Predictive Value of Cardiopulmonary Exercise Testing Parameters in Ambulatory Advanced Heart Failure

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JACC Heart Fail


OBJECTIVES: This study sought to determine cardiopulmonary exercise (CPX) predictors of the combined outcome of durable mechanical circulatory support (MCS), transplantation, or death at 1 year among patients with ambulatory advanced heart failure (HF).

BACKGROUND: Optimal CPX predictors of outcomes in contemporary ambulatory advanced HF patients are unclear.

METHODS: REVIVAL (Registry Evaluation of Vital Information for ventricular assist devices [VADs] in Ambulatory Life) enrolled 400 systolic HF patients, INTERMACS (Interagency Registry for Mechanically Assisted Circulatory Support) profiles 4-7. CPX was performed by 273 subjects 2 ± 1 months after study enrollment. Discriminative power of maximal (peak oxygen consumption [peak VO(2)]; VO(2) pulse, circulatory power [CP]; peak systolic blood pressure • peak VO(2)], peak end-tidal pressure CO(2) [PEtCO(2)], and peak Borg scale score) and submaximal CPX parameters (ventilatory efficiency [VE/VCO(2) slope]; VO(2) at anaerobic threshold [VO(2)AT]; and oxygen uptake efficiency slope [OUES]) to predict the composite outcome were assessed by univariate and multivariate Cox regression and Harrell's concordance statistic.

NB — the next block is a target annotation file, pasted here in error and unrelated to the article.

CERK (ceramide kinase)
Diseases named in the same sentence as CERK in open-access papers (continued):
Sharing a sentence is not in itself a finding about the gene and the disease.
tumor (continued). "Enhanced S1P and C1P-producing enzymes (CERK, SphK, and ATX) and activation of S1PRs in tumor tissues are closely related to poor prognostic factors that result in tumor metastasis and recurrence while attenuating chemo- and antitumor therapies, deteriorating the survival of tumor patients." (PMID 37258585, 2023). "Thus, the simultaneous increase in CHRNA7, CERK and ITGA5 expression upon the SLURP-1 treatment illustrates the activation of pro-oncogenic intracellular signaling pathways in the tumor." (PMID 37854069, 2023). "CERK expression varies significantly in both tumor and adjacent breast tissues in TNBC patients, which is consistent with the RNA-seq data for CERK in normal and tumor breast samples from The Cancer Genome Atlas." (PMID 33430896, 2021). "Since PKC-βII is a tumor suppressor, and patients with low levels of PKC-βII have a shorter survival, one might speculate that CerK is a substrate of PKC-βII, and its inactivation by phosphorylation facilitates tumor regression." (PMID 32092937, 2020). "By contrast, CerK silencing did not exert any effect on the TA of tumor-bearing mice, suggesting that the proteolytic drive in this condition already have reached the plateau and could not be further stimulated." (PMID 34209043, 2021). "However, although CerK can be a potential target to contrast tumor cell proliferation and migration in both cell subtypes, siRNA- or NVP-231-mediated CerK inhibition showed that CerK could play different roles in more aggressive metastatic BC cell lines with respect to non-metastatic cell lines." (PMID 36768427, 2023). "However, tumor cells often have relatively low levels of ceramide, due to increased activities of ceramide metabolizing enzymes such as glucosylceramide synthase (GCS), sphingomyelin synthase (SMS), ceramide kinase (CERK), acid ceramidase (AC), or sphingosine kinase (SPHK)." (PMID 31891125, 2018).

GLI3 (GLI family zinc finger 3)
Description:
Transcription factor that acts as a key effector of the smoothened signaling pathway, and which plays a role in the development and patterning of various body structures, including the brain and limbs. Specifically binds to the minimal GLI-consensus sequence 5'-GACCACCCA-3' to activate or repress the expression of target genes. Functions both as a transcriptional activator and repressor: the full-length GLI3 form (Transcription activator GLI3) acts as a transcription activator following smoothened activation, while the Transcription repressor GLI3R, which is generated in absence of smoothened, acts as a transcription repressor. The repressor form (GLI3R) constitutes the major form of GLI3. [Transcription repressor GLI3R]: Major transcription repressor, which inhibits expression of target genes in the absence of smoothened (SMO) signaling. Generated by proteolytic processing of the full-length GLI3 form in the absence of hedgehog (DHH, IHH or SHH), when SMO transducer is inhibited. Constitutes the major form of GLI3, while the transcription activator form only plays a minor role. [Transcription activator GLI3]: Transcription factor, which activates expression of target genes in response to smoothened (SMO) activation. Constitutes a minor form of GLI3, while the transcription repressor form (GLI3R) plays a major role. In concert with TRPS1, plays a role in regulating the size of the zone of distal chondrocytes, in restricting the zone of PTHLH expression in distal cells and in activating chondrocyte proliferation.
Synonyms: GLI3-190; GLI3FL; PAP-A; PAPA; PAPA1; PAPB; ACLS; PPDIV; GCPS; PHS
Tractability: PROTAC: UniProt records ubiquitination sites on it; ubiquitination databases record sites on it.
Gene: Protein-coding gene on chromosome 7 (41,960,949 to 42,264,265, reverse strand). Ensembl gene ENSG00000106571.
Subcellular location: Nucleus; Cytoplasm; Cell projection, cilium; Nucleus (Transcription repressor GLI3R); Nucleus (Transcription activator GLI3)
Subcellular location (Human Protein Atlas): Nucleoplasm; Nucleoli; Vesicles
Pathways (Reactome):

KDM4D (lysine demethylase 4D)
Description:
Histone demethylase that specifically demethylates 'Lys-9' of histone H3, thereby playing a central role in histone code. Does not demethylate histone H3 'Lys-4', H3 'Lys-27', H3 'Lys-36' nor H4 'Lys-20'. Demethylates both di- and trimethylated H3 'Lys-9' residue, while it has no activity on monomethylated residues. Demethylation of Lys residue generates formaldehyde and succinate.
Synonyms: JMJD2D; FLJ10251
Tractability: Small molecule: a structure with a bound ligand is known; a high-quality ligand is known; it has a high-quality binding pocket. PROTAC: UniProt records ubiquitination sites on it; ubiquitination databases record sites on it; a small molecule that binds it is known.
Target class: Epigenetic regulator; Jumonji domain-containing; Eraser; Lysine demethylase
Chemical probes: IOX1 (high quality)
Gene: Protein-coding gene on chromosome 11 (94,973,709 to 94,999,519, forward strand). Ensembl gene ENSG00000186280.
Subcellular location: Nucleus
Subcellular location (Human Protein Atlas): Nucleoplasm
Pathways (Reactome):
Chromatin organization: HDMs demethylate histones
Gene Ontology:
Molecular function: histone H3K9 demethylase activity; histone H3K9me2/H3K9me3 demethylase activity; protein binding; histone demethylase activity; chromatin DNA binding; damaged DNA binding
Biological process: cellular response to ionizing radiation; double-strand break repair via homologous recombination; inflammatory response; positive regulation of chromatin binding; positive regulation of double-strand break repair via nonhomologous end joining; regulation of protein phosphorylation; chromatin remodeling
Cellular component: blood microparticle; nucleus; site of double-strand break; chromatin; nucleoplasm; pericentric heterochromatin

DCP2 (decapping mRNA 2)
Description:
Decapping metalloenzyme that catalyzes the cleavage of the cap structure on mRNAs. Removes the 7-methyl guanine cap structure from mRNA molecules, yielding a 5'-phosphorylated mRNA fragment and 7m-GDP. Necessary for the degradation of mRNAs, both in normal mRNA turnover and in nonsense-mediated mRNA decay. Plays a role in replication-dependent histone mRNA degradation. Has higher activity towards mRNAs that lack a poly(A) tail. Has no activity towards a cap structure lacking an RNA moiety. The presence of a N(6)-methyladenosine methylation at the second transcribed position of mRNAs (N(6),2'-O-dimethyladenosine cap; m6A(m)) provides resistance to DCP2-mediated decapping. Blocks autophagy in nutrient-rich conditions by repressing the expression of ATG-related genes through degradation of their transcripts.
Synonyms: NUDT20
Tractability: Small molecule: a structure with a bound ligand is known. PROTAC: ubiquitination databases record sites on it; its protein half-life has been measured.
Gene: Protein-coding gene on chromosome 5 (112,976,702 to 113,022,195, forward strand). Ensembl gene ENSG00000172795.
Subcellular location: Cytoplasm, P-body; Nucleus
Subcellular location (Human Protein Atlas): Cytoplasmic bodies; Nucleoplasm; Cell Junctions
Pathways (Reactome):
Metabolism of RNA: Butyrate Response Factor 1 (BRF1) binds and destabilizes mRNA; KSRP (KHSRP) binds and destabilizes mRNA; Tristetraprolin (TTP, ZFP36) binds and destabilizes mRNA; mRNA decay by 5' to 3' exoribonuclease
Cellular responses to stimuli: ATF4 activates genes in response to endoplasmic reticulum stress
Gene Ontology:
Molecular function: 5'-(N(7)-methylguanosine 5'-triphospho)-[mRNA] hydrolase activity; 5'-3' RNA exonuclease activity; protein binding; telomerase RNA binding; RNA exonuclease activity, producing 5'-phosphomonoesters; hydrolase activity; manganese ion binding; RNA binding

RESULTS: At 1 year, there were 39 events (6 transplants, 15 deaths, 18 MCS implantations). Peak VO(2), VO(2)AT, OUES, peak PEtCO(2), and CP were higher in the no-event group (all p < 0.001), whereas VE/VCO(2) slope was lower (p < 0.0001); respiratory exchange ratio was not different. CP (hazard ratio [HR]: 0.89; p = 0.001), VE/VCO(2) slope (HR: 1.05; p = 0.001), and peak Borg scale score (HR: 1.20; p = 0.005) were significant predictors on multivariate analysis (model C-statistic: 0.80).

CONCLUSIONS: Among patients with ambulatory advanced HF, the strongest maximal and submaximal CPX predictor of MCS implantation, transplantation, or death at 1 year were CP and VE/VCO(2,) respectively. The patient-reported measure of exercise effort (Borg scale score) contributed substantially to the prediction of outcomes, a surprising and novel finding that warrants further investigation. (Registry Evaluation of Vital Information for VADs in Ambulatory Life [REVIVAL]; NCT01369407).

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